How to Use the Most Popular Ice Cream Makers

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Got your eye on a new gadget this summer? Learn how to use an ice cream maker so you can make delicious frozen desserts from scratch.

In the heat of summer, there’s no treat more satisfying than a scoop of homemade ice cream. Sure, it takes a bit of extra effort, but the results beat any novelty from the ice cream truck.

The first step to making this decadent treat, though, is learning how to use an ice cream maker. Once you master your new gadget, you’ll be on your way to a double scoop of scratch-made chocolate ice cream.

Types of Ice Cream Makers

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Before you learn how to use an ice cream maker, it’s important to know that there are different kinds out there—all of which make tasty frozen treats.

  • Frozen canisters: These ice cream makers are readily available and affordable. To use, you have to freeze a canister or insert a day or more in advance. Then you add your ingredients to the canister, hit the switch on the machine and let it go.
  • Mixer attachments: If you have a stand mixer at home, you can try an ice cream maker attachment that fits right onto your existing appliance. This is a great option if you don’t want to invest in an entirely new gadget.
  • Compressor models: If you use an ice cream maker with a built-in compressor, you don’t have to worry about ice or freezing. Just add your ice cream base and let the machine do its work.
  • Ice cream churns: When you think about old-fashioned ice cream, this is the sort of machine you’re thinking of. You’ll find electric versions and options with a manual crank handle.

Of course, there’s more to consider than just methodology, Here’s what you should consider when you’re shopping for an ice cream maker:

  • Time: How quickly do you want your ice cream? Churns take a lot of hands-on time and you need to prep a day ahead if working with a model with a freezer insert. Compressor ice cream makers, though, are ready at the touch of a button.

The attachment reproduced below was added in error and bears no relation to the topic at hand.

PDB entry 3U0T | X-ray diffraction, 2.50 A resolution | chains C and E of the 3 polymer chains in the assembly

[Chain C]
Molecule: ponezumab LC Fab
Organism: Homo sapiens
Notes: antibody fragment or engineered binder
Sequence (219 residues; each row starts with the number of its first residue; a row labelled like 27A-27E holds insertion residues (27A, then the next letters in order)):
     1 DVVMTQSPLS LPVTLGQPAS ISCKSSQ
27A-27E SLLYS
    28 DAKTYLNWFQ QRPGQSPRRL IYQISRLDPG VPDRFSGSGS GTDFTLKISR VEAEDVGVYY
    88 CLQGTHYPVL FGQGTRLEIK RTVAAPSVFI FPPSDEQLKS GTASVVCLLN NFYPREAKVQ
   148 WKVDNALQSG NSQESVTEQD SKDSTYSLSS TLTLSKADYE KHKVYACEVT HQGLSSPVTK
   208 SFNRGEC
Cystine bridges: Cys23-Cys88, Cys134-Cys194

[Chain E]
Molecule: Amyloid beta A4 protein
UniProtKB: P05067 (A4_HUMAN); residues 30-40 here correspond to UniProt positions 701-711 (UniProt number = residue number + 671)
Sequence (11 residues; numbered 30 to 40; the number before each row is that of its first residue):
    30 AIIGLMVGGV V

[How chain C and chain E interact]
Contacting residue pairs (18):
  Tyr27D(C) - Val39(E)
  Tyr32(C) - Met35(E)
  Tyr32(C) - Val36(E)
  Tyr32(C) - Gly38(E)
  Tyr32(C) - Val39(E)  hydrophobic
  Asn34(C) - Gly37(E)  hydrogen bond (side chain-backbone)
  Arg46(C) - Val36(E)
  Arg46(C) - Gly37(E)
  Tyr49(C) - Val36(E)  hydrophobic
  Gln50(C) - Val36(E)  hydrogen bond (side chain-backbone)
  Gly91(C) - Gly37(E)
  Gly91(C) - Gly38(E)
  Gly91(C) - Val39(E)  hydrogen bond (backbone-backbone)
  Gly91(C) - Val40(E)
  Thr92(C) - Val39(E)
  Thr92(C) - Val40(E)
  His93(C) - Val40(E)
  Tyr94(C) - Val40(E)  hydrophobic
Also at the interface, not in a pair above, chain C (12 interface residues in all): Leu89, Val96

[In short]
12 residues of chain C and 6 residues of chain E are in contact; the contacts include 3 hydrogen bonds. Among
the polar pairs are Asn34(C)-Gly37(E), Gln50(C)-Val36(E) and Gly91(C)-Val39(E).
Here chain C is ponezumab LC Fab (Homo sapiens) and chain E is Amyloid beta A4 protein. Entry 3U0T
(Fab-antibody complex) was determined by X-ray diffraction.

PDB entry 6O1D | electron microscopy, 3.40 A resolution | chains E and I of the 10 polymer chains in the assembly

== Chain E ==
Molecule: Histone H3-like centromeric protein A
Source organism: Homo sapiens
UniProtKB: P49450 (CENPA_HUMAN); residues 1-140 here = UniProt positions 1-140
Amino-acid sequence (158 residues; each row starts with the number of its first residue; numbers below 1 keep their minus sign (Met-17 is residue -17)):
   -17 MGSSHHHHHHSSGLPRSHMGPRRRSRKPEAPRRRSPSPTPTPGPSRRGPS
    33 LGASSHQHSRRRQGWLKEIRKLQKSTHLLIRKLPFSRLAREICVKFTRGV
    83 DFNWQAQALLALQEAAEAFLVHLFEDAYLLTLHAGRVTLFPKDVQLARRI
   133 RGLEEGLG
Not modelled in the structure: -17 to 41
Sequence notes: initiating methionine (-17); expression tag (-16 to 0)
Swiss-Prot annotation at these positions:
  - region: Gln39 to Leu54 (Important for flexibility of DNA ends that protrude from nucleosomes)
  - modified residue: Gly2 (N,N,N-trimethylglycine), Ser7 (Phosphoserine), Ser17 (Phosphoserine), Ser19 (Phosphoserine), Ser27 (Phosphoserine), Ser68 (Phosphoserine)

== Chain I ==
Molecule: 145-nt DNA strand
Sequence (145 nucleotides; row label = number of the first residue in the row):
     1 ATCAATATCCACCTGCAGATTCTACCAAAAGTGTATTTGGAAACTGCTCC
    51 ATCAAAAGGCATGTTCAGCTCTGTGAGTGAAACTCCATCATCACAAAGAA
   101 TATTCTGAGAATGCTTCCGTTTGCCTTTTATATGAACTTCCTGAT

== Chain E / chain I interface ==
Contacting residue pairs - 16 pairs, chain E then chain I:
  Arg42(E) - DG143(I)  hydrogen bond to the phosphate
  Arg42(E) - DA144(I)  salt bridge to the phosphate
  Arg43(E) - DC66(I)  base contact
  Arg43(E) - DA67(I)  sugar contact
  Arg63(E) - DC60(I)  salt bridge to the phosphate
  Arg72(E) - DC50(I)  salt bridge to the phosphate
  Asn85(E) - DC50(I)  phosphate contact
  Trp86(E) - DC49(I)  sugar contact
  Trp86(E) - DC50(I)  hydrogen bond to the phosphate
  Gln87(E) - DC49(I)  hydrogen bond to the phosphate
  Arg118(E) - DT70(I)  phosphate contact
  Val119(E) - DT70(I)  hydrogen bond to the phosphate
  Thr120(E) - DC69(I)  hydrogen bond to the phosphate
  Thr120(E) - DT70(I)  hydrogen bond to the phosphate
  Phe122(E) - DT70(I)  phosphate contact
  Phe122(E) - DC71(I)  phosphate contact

• Volume: How much can the machine make at once?
  • Kitchen space: Bear in mind how much space you want to dedicate to an ice cream maker. Some models can be easily stored in a cupboard while others can take up as much space as a small microwave.
  • Price: Ice cream makers vary widely in price. This Cuisinart ice cream maker that our Test Kitchen uses costs about $90. Compressor models, though, can cost hundreds.

But if you really want to know which model to buy, be sure to check out the best ice cream makers. We found the best options no matter your preferred method.

How to Use the Most Popular Ice Cream Makers

Prep Your Ice Cream Base

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No matter what machine you use, the place to start is with your ice cream base or custard. This is the liquid mixture that gets churned into creamy, cold ice cream.

You’ll find that recipes vary, but most contain these basic ingredients: cream, milk and sugar. You may see recipes, like this best-ever vanilla ice cream from Taste of Home‘s very own ice cream fanatic Peggy Woodward, that contain eggs. This technically makes the ice cream a frozen custard. All that means is that this treat turns out extra creamy and smooth.

These ingredients (and other additions in your recipe) are heated until thickened, then chilled before churning. For best results, Peggy recommends letting your ice cream base cool in the fridge overnight. This will help improve flavor and texture. Once made, use your ice cream or frozen custard base in any of these ice cream machines.

Be sure to follow a few more of our Test Kitchen’s ice cream tips for the best possible ice cream.

Using an Ice Cream Machine with a Frozen Insert

Cb Cuisinart Ice Cream Makervia crateandbarrel.com

These machines are the most common household models. You can find great options for under $100 at many kitchen shops. Our Test Kitchen’s go-to ice cream machine is made by Cuisinart.

To use this type of machine (and other similar models), you need to freeze the canister for at least 15 hours. It’s a good idea to just stash this in the freezer when it’s not in use so you can make ice cream anytime.